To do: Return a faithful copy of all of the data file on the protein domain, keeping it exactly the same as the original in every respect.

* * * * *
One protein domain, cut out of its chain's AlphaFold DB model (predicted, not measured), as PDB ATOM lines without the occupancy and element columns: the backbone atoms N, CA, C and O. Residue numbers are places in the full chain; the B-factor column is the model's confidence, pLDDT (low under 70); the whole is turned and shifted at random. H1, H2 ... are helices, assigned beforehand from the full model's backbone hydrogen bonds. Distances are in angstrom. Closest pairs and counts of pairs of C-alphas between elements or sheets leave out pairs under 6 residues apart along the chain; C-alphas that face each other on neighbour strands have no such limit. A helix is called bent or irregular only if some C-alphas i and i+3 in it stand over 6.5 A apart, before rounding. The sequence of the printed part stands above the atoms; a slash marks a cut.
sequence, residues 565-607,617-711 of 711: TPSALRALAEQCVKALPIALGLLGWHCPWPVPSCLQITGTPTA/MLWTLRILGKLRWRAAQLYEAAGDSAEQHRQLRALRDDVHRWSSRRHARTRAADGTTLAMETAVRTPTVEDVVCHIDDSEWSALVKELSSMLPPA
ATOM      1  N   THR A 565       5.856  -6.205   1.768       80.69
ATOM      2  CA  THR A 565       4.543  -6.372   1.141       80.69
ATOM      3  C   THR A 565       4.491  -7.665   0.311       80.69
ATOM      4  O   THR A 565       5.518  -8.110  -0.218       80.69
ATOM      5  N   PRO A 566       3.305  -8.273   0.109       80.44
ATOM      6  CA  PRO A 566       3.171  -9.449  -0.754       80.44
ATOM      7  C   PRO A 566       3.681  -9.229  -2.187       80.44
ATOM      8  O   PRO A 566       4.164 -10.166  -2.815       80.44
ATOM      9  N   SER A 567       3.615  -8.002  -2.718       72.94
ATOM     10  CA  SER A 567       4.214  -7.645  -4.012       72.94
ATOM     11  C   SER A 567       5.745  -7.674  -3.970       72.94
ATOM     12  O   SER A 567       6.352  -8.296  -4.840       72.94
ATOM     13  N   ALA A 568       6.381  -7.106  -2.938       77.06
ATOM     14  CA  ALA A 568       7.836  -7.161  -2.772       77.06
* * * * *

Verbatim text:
One protein domain, cut out of its chain's AlphaFold DB model (predicted, not measured), as PDB ATOM lines without the occupancy and element columns: the backbone atoms N, CA, C and O. Residue numbers are places in the full chain; the B-factor column is the model's confidence, pLDDT (low under 70); the whole is turned and shifted at random. H1, H2 ... are helices, assigned beforehand from the full model's backbone hydrogen bonds. Distances are in angstrom. Closest pairs and counts of pairs of C-alphas between elements or sheets leave out pairs under 6 residues apart along the chain; C-alphas that face each other on neighbour strands have no such limit. A helix is called bent or irregular only if some C-alphas i and i+3 in it stand over 6.5 A apart, before rounding. The sequence of the printed part stands above the atoms; a slash marks a cut.
sequence, residues 565-607,617-711 of 711: TPSALRALAEQCVKALPIALGLLGWHCPWPVPSCLQITGTPTA/MLWTLRILGKLRWRAAQLYEAAGDSAEQHRQLRALRDDVHRWSSRRHARTRAADGTTLAMETAVRTPTVEDVVCHIDDSEWSALVKELSSMLPPA
ATOM      1  N   THR A 565       5.856  -6.205   1.768       80.69
ATOM      2  CA  THR A 565       4.543  -6.372   1.141       80.69
ATOM      3  C   THR A 565       4.491  -7.665   0.311       80.69
ATOM      4  O   THR A 565       5.518  -8.110  -0.218       80.69
ATOM      5  N   PRO A 566       3.305  -8.273   0.109       80.44
ATOM      6  CA  PRO A 566       3.171  -9.449  -0.754       80.44
ATOM      7  C   PRO A 566       3.681  -9.229  -2.187       80.44
ATOM      8  O   PRO A 566       4.164 -10.166  -2.815       80.44
ATOM      9  N   SER A 567       3.615  -8.002  -2.718       72.94
ATOM     10  CA  SER A 567       4.214  -7.645  -4.012       72.94
ATOM     11  C   SER A 567       5.745  -7.674  -3.970       72.94
ATOM     12  O   SER A 567       6.352  -8.296  -4.840       72.94
ATOM     13  N   ALA A 568       6.381  -7.106  -2.938       77.06
ATOM     14  CA  ALA A 568       7.836  -7.161  -2.772       77.06